"But our present 'state' is the dictatorship of evil. 'Oh, we've known that for a long time,' I hear you object, 'and it isn't necessary to bring that to our attention again.' But, I ask you, if you know that, why do you not bestir yourselves, why do you allow these men who are in power to rob you step by step, openly and in secret, of one domain of your rights after another, until one day nothing, nothing at all will be left but a mechanized state system presided over by criminals and drunks? Is your spirit already so crushed by abuse that you forget it is your right--or rather, your moral duty--to eliminate this system?"

According to this viewpoint, many Germans were weary and skeptical of the Hitler administration, but felt too powerless to challenge a government that would not hesitate to arrest, torture and kill its critics. As other broadsides suggest, the average German was bullied into dull compliance by appeals to the twin horrors of Jews and Bolshevism, while others took fearful advantage of the Third Reich's invitation to criminality.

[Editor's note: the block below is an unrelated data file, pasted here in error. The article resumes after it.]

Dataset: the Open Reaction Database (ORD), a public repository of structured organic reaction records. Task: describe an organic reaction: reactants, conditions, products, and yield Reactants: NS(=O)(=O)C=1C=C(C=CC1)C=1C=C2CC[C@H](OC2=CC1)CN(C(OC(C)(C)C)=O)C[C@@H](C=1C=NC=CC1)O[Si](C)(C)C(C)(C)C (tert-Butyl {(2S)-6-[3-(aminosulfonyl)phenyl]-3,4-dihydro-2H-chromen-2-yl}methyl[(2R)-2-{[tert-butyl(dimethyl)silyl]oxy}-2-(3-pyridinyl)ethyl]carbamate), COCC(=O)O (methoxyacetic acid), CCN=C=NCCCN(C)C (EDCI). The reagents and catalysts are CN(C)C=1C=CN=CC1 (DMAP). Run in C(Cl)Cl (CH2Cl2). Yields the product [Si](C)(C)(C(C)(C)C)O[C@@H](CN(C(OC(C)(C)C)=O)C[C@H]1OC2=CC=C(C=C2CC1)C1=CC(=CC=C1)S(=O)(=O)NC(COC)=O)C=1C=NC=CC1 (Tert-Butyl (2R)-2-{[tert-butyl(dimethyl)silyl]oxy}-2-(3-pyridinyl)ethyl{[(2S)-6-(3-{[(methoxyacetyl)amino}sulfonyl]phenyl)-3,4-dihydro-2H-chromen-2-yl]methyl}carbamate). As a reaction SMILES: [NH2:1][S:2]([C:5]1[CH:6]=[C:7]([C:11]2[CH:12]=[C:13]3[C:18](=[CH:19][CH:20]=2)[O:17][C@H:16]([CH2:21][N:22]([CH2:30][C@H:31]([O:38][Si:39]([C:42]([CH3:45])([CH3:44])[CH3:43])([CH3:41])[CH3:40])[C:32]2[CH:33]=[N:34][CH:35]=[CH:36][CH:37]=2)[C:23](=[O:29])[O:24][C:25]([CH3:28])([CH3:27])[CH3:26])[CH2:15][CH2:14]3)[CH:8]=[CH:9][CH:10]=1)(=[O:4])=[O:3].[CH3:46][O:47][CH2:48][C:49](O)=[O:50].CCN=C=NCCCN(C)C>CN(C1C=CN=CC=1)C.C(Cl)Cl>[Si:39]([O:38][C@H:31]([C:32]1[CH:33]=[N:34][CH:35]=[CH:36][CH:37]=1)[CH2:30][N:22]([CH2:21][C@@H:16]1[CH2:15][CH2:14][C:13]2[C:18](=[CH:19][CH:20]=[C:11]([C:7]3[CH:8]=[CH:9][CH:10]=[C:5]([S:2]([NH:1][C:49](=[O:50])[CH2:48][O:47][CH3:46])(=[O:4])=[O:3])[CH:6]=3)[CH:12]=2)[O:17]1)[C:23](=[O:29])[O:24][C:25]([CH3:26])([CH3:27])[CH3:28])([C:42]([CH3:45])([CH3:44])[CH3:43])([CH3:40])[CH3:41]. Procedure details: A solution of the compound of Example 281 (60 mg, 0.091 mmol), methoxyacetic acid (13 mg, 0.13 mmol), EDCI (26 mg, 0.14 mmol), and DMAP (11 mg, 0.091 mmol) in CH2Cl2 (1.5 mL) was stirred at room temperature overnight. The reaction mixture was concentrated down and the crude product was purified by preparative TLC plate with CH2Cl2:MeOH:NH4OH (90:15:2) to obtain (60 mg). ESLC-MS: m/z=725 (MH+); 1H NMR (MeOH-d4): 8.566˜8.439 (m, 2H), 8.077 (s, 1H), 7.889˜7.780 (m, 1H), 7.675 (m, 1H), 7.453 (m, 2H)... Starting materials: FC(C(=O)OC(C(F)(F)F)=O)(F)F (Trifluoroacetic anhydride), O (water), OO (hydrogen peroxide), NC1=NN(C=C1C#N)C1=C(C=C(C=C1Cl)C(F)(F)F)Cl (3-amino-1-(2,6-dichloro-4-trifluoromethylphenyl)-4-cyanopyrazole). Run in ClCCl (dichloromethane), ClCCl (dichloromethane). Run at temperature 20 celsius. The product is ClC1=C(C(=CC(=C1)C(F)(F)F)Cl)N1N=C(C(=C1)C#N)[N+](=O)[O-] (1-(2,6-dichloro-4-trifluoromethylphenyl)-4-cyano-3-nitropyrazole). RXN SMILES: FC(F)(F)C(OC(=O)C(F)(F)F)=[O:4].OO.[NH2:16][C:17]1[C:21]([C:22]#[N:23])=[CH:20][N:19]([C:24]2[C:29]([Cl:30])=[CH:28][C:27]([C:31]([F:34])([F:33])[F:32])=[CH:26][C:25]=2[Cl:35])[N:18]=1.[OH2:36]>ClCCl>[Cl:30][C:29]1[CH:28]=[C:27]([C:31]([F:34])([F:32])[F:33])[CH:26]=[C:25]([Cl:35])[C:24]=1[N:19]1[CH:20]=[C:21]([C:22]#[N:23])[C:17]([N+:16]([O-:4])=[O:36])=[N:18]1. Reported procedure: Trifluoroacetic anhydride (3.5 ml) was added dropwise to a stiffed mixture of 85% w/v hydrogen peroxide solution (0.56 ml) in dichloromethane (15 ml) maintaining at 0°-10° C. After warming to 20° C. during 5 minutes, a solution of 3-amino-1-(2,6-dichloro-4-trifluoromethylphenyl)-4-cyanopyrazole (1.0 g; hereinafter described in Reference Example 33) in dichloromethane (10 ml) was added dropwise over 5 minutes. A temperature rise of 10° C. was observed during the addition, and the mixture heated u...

The White Rose documents also provide clues to the question of how aware Germans were of the ongoing campaign to wipe out Jews. In one leaflet, while taking care not to belabor the "Jewish question," the White Rose Society gently reminded its readers that the 300,000 Polish Jews who were then known to have perished were, in fact, "human beings."

But the far more prevalent argument made by the Scholls and their comrades is the one in which Germans are urged to stop worrying about the Soviet Union (but well they should have--the vast majority of German casualties would be suffered at the hands of the Red Army) and turn their attention to the evil in their midst.